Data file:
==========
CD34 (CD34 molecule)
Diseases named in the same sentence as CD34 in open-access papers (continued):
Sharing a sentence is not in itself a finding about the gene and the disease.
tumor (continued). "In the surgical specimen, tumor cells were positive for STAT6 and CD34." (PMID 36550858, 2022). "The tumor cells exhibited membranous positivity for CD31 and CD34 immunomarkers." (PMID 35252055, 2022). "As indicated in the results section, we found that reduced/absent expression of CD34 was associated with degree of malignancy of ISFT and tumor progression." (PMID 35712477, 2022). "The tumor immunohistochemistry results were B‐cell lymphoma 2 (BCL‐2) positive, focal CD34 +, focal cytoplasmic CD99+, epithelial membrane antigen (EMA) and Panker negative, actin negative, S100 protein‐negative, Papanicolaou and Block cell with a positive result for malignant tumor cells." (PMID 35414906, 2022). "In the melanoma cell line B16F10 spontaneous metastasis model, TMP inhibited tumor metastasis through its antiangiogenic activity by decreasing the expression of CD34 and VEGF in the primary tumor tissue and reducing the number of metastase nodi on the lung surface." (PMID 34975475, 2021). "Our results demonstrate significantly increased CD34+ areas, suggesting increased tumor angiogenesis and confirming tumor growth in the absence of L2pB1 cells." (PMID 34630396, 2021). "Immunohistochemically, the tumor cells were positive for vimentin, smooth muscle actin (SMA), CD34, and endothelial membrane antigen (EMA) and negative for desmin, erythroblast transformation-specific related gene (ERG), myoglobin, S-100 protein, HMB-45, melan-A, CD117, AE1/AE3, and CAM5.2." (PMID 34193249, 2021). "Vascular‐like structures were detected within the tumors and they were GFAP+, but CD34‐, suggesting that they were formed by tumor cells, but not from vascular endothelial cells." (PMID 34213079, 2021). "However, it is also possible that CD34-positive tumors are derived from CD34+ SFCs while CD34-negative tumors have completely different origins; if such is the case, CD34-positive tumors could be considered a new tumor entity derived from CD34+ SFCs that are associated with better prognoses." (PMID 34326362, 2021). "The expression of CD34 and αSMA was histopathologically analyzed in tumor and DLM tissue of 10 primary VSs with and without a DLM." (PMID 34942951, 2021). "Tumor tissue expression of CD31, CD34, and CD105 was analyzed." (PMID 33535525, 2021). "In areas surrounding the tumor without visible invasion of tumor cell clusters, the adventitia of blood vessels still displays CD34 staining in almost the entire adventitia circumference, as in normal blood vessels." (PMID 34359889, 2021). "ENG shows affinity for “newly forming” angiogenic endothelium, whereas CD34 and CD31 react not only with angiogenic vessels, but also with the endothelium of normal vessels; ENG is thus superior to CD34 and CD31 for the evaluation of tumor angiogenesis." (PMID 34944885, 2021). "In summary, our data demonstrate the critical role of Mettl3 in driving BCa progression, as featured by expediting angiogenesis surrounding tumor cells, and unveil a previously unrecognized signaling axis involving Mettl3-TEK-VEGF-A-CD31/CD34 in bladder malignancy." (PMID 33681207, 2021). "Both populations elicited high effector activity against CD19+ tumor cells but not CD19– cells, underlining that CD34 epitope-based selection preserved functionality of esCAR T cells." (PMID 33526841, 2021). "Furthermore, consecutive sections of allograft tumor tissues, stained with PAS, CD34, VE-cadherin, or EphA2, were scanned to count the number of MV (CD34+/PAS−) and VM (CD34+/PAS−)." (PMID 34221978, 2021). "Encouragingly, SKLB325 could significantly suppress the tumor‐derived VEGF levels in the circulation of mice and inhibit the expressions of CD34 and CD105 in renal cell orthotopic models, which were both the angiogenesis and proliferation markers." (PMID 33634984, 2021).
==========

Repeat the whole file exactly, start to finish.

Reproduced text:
CD34 (CD34 molecule)
Diseases named in the same sentence as CD34 in open-access papers (continued):
Sharing a sentence is not in itself a finding about the gene and the disease.
tumor (continued). "In the surgical specimen, tumor cells were positive for STAT6 and CD34." (PMID 36550858, 2022). "The tumor cells exhibited membranous positivity for CD31 and CD34 immunomarkers." (PMID 35252055, 2022). "As indicated in the results section, we found that reduced/absent expression of CD34 was associated with degree of malignancy of ISFT and tumor progression." (PMID 35712477, 2022). "The tumor immunohistochemistry results were B‐cell lymphoma 2 (BCL‐2) positive, focal CD34 +, focal cytoplasmic CD99+, epithelial membrane antigen (EMA) and Panker negative, actin negative, S100 protein‐negative, Papanicolaou and Block cell with a positive result for malignant tumor cells." (PMID 35414906, 2022). "In the melanoma cell line B16F10 spontaneous metastasis model, TMP inhibited tumor metastasis through its antiangiogenic activity by decreasing the expression of CD34 and VEGF in the primary tumor tissue and reducing the number of metastase nodi on the lung surface." (PMID 34975475, 2021). "Our results demonstrate significantly increased CD34+ areas, suggesting increased tumor angiogenesis and confirming tumor growth in the absence of L2pB1 cells." (PMID 34630396, 2021). "Immunohistochemically, the tumor cells were positive for vimentin, smooth muscle actin (SMA), CD34, and endothelial membrane antigen (EMA) and negative for desmin, erythroblast transformation-specific related gene (ERG), myoglobin, S-100 protein, HMB-45, melan-A, CD117, AE1/AE3, and CAM5.2." (PMID 34193249, 2021). "Vascular‐like structures were detected within the tumors and they were GFAP+, but CD34‐, suggesting that they were formed by tumor cells, but not from vascular endothelial cells." (PMID 34213079, 2021). "However, it is also possible that CD34-positive tumors are derived from CD34+ SFCs while CD34-negative tumors have completely different origins; if such is the case, CD34-positive tumors could be considered a new tumor entity derived from CD34+ SFCs that are associated with better prognoses." (PMID 34326362, 2021). "The expression of CD34 and αSMA was histopathologically analyzed in tumor and DLM tissue of 10 primary VSs with and without a DLM." (PMID 34942951, 2021). "Tumor tissue expression of CD31, CD34, and CD105 was analyzed." (PMID 33535525, 2021). "In areas surrounding the tumor without visible invasion of tumor cell clusters, the adventitia of blood vessels still displays CD34 staining in almost the entire adventitia circumference, as in normal blood vessels." (PMID 34359889, 2021). "ENG shows affinity for “newly forming” angiogenic endothelium, whereas CD34 and CD31 react not only with angiogenic vessels, but also with the endothelium of normal vessels; ENG is thus superior to CD34 and CD31 for the evaluation of tumor angiogenesis." (PMID 34944885, 2021). "In summary, our data demonstrate the critical role of Mettl3 in driving BCa progression, as featured by expediting angiogenesis surrounding tumor cells, and unveil a previously unrecognized signaling axis involving Mettl3-TEK-VEGF-A-CD31/CD34 in bladder malignancy." (PMID 33681207, 2021). "Both populations elicited high effector activity against CD19+ tumor cells but not CD19– cells, underlining that CD34 epitope-based selection preserved functionality of esCAR T cells." (PMID 33526841, 2021). "Furthermore, consecutive sections of allograft tumor tissues, stained with PAS, CD34, VE-cadherin, or EphA2, were scanned to count the number of MV (CD34+/PAS−) and VM (CD34+/PAS−)." (PMID 34221978, 2021). "Encouragingly, SKLB325 could significantly suppress the tumor‐derived VEGF levels in the circulation of mice and inhibit the expressions of CD34 and CD105 in renal cell orthotopic models, which were both the angiogenesis and proliferation markers." (PMID 33634984, 2021).